Many people that travel carry a pocket alarm with them. this alarm is a small
device that is hung around the door knob, and when someone touches the knob his
body capacitance sets off the alarm. these nasty nuisences can be found by
walking down the halls of a hotel and touching all the door knobs very quickly.
if you happen to chance upon one, attach a 3′ length of wire or other metal
object to the knob. this will cause the sleeping business pig inside to think
someone is breaking in and call room service for help. all sorts of fun and
games will ensue.
Some high-security instalations use keypads just like touch-tone pads (a
registered trade mark of bell systems) to open locks or disarm alarms. most
use three or four digits. to figure out the code, wipe the key-pad free from
all fingerprints. after it had been used just apply finger print dust and all
four digits will be marked. now all you have to do is figure out the order.
if you want to have some fun with a keypad, try pressing the * and # at the
same time. many units use this as a panic button. This will bring the owner
and the cops running and ever-one will have a good time. never try to remove
them from the wall, as they all have tamper switches.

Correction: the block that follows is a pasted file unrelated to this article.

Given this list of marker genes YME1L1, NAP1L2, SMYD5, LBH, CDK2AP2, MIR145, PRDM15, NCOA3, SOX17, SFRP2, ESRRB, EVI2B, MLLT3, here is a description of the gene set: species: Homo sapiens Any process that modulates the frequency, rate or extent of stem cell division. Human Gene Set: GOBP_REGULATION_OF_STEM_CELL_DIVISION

On the subject of holdups, most places (including super-markets, liquer
stores, etc.) have what is known as a money clip. these little nasties are
placed at the bottom of a money drawer and when the last few bills are
with-drawn a switch closes and sets the alarm off. that’s why when you make
your withdrawl it’s best to help your-self so you can check for these little
nasties. if you find them, merely insert ones underneath the pile of
twenties, and then pull out the twen-ties, leaving the one-dollar bill behind
to prevent the circuit from closing.
If you shoplift and see cameras, look at the brand. if it is surveillance video
systems (SVS) you need not worry. these cameras look realistic to the point of
pilot lights, coax, and scanning. however, they are only empty boxes.
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